Chronic Pain, Virtual Reality, Musculoskeletal Health, Ergonomics Nancy Baker's research focuses on ways to mitigate musculoskeletal pain, so people with chronic pain can increase their participation in everyday life. She focuses on three pain mitigation pathways: 1) workstation ergonomics to address work environment properties that propagate pain; 2) improving care delivery in CTS; and 3) virtual reality (VR) as a therapeutic medium for pain. Baker's research is eclectic and uses a variety of tools and techniques to answer her research questions. A new area for her, her current research examines how to implement VR into clinical practice. Here pilot work has looked at what types and dosages of VR are most effective, how different diagnoses, such as chronic back pain or osteoarthritis, respond to VR, and she has partnered with rehabilitation centers to trial different implementation practices. So far, her research consistently demonstrates that VR has a significant effect on pain and that it can be feasibly done by practicing therapists. Some results found a carryover of effect past the immediate VR session. Baker is also working with colleagues to examine new paradigms in carpal tunnel treatment and is completing a trial looking at dosage for standing desk use.
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Alessandra Balduini

Research Associate Professor
Biomedical Engineering
regulation, environment and pathology of megakarocytes to platelets
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Susan Barahal

Senior Lecturer
Education
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Aggeliki Barberopoulou

Lecturer
Urban & Environmental Policy & Planning
Natural Hazards, hazard mitigation, historical earthquakes and tsunamis
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Mary Barnes

Lecturer
Occupational Therapy
Group Theory & Practice; Functional Group Model; Occupational Therapy Fieldwork, Mentoring My scholarship has focussed on development of an instrument to measure outcomes of group leader training related to common leader skills and functions and occupational therapy fieldwork. I currently participate in research projects regarding professional development, occupational therapy education, and community based program evaluation.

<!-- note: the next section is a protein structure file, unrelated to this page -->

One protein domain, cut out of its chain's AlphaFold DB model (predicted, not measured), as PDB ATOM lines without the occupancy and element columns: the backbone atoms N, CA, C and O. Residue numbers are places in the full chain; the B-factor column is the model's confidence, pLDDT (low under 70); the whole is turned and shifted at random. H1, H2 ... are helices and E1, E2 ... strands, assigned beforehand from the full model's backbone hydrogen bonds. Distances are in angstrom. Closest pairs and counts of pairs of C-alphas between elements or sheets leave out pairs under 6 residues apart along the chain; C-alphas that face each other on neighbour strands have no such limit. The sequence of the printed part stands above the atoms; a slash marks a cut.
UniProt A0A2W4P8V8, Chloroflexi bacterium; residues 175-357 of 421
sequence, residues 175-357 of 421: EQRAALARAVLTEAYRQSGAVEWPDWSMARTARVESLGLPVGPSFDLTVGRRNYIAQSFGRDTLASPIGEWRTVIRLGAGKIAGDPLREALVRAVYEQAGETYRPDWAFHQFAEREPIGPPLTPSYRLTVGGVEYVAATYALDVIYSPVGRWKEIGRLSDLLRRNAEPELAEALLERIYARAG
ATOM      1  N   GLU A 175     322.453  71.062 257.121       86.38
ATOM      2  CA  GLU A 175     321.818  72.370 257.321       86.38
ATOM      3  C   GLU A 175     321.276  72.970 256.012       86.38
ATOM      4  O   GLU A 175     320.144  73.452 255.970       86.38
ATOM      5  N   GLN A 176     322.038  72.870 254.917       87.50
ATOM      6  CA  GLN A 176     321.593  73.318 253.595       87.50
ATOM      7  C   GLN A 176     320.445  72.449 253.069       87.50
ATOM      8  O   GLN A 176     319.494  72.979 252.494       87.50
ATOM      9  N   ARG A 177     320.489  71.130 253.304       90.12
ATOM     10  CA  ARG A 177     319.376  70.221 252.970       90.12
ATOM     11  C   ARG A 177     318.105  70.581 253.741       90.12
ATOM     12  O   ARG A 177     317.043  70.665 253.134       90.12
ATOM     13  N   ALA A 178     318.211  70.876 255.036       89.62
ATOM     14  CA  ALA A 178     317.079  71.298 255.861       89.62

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Maritsa Barros

Lecturer
DEIJ Leadership
Organizational Leadership Lived Experiences of CDOs
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Johes Bater

Assistant Professor
Computer Science
privacy-preserving analytics, federated databases, differential privacy, private data sharing, secure computation, database performance, data science, trustworthy database systems
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Denise Bates

Dean, University College
Provost's Office
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Nancy Bauer

Professor
Philosophy
Feminism, Existentialism and Phenomenology, Philosophical Method, Philosophy and Film
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Avner Baz

Professor and Department Chair of Philosophy
Philosophy
Ethics, Aesthetics, Epistemology, Kant, Wittgenstein, Ordinary Language Philosophy
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Linda Beardsley

Distinguished Senior Lecturer
Education
Linda's research interests include developing effective partnerships between higher education and public schools, training teachers to teach in urban settings, and integrating technology into classroom teaching. Her articles and book reviews have been published in Childhood Education, International Journal of Qualitative Studies in Education, The Newslink, Helping Young Children Learn, and Massachusetts Department of Education publications.